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Author: Edited by Craig Horner
Publisher: Society of Automotive Historians in Britain
The Michael Sedgwick Memorial Trust has supported the nineteenth edition of ‘Aspects of Motoring History’ (usually referred to as ‘Aspects’), published by the Society of Automotive Historians in Britain (‘SAHB’). This ‘Aspects’ is the thirteenth edition of this annual publication to be supported by the MSMT. It is free to full-members of the SAHB and a limited number of copies are available directly from the SAHB at https://www.thesahb.com/aspects/.
‘Aspects’ as its name suggests, comprises a selection of articles written by SAHB members (and others) on a variety of aspects of motoring history which do not in themselves merit a book but are worthy of recording and of interest to motoring historians everywhere. Issue 19, edited by Dr Craig Horner, features:
Paul Nieuwenhuis: Americans in Paris: Budd, Ford, Citroën and the demise of the French ‘grande routière’. By the 1950s France had witnessed the demise of all of its prestige car brands, Voisin, Bugatti, Delage, Delahaye and Hotchkiss. In the UK Rolls-Royce/Bentley made the change to having a standard bodyshell for the majority of its production and thereby ensured its survival. France then found a new luxury name to represent it on the world stage - FACEL-Vega. The author looks at the forces that forged these changes and how things could have been different for France under more enlightened management of the old guard.
Kenneth Gasmier: The Riley voiturette of 1896–98 rediscovered. There have always been claims and counter-claims about the first car constructed by Percy Riley. The author examines the evidence for both sides to produce as accurate an assessment of the true story as is possible at this distance in time.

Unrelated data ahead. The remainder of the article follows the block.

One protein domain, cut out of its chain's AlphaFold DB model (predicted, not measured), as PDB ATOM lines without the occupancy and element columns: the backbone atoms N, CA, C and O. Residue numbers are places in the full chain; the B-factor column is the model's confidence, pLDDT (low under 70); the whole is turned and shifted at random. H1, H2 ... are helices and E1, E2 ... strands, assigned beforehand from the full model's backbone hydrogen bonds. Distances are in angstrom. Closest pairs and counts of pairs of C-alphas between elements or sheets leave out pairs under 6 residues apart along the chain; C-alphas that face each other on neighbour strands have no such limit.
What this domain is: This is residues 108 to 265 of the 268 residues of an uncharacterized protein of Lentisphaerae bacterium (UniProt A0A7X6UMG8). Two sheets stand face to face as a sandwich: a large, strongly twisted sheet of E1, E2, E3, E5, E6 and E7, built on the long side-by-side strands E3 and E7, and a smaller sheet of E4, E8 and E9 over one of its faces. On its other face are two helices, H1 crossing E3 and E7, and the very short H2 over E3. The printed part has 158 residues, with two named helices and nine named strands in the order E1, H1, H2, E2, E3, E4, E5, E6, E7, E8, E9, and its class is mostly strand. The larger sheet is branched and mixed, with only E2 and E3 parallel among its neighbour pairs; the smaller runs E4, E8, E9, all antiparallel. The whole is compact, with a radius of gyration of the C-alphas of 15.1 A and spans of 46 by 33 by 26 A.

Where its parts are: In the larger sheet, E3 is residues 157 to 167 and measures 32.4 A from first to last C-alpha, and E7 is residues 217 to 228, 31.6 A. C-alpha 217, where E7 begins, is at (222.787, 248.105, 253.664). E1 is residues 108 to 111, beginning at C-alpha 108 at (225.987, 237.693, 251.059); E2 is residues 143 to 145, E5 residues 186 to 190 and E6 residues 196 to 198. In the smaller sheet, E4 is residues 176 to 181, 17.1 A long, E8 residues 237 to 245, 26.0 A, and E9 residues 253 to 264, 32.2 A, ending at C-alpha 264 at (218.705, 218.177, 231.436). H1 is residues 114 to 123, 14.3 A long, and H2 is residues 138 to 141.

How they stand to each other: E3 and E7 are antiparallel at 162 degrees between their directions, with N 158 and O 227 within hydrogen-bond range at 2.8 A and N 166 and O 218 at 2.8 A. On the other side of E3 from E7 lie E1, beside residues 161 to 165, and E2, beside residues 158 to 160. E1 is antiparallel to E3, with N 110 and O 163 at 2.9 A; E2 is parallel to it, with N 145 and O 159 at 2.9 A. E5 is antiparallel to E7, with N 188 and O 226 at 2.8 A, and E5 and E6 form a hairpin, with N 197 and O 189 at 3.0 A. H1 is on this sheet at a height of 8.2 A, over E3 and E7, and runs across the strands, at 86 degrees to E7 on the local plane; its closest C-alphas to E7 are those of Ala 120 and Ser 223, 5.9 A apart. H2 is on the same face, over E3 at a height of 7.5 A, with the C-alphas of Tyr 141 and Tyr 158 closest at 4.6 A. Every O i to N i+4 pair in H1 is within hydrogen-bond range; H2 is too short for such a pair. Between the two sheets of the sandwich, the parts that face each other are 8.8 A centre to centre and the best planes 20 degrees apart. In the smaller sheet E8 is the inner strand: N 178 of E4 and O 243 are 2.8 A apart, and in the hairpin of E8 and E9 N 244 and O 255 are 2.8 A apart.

Jon Murden: ‘No parity, no work’: pay disputes and labour relations in British motor manufacturing, 1960–79. The Chief Executive of the National Motor Museum examines the background and context to the disputes that accompanied the formation of British Leyland, comparing them to the position at Ford and Rootes. These actions set the scenes for the 1980s and the depiction of the UK as the Sick Man of Europe.
Anders Ditlev Clausager: The future of classic cars – some scattered thoughts. As might be expected from one of our foremost motoring historians, this article belies its subtitle and is a carefully considered and thought-provoking examination of the prospects for the classic car movement over the next few decades.
Craig Horner: A.C. Hills and his ‘real good fellowship in a community of pioneers’. This article is the result of Craig discovering some original papers relating to Hills' life. This prominent cyclist was a contemporary of that other well-known cyclist, S.F. Edge, and like that gentleman, progressed into the motor trade. Whilst not rising to the dizzying heights that Edge did, the story of Hills life and career is nonetheless worthy of recording and of interest to all who value primary records of the early days of motoring.